Use Microsoft PC Manager Normally we frown upon “PC cleaner” apps like CCleaner because they tend to do little more than help you find the same cleanup options already built into your computer (sometimes for a fee). However, we can make an exception for PC Manager, because it’s built by Microsoft itself, and it works really well.
PC Manager is in beta right now, but you can check it out early to see if it does the job for your computer. It runs on Windows 10 1809 and newer versions of the operating system. Fair warning: its download page is in Mandarin, but the installer and app both automatically default to English. The app appears to be targeted at the PC market in China, but it works perfectly well no matter where you’re located, and it is indeed legit.
PC Manager offers a simple UI to help you find and fix common issues slowing down your computer. For instance: Click the Startup apps button to stop some apps from launching when your computer starts. The Process management option lets you check the memory usage of running apps. And allows you to quit these apps in one click.
The most useful option is Boost, which immediately frees up RAM and clears temporary files from your computer. In our test, RAM usage reduced from 62% to 45% after clicking this button. While Firefox’s memory usage went from 1.9GB to 412MB. This is a good, if temporary, fix to speed up your computer.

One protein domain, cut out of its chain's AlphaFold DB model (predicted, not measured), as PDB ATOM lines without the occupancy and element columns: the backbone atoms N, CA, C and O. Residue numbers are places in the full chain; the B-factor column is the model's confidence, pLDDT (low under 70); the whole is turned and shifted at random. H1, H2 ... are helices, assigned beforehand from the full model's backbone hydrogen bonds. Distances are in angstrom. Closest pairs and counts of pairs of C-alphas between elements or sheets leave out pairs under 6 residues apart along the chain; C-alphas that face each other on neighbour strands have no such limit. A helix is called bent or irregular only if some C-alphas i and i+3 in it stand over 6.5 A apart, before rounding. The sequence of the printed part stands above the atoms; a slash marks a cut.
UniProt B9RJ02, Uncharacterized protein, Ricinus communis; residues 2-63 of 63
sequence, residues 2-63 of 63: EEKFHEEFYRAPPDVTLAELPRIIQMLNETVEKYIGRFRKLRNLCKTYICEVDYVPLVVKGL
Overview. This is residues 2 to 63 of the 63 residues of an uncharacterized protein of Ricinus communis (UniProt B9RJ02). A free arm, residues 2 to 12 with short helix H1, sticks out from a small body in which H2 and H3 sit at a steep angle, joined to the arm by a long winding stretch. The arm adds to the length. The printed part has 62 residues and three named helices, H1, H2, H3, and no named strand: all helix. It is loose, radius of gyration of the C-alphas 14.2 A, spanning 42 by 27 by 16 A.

The app also has a Storage Manager option that lets you find and remove large files or junk files. Linking to Windows’ built-in uninstaller and Storage Sense features. While the Security tab lets you quickly check for Windows updates and run a malware scan. Yes, these options are available in various other places on Windows, but PC Manager makes it easy to find them all at once.
The app isn’t perfect—it could use a couple of extra features. Such as the option to remove the leftover files that linger even after you’ve uninstalled certain apps. Nevertheless, it’s a good (free) option to speed up your slow computer or help troubleshoot a family member’s machine. Most importantly, it comes from a developer you can trust, which means it’s unlikely to shove ads and malware onto your PC.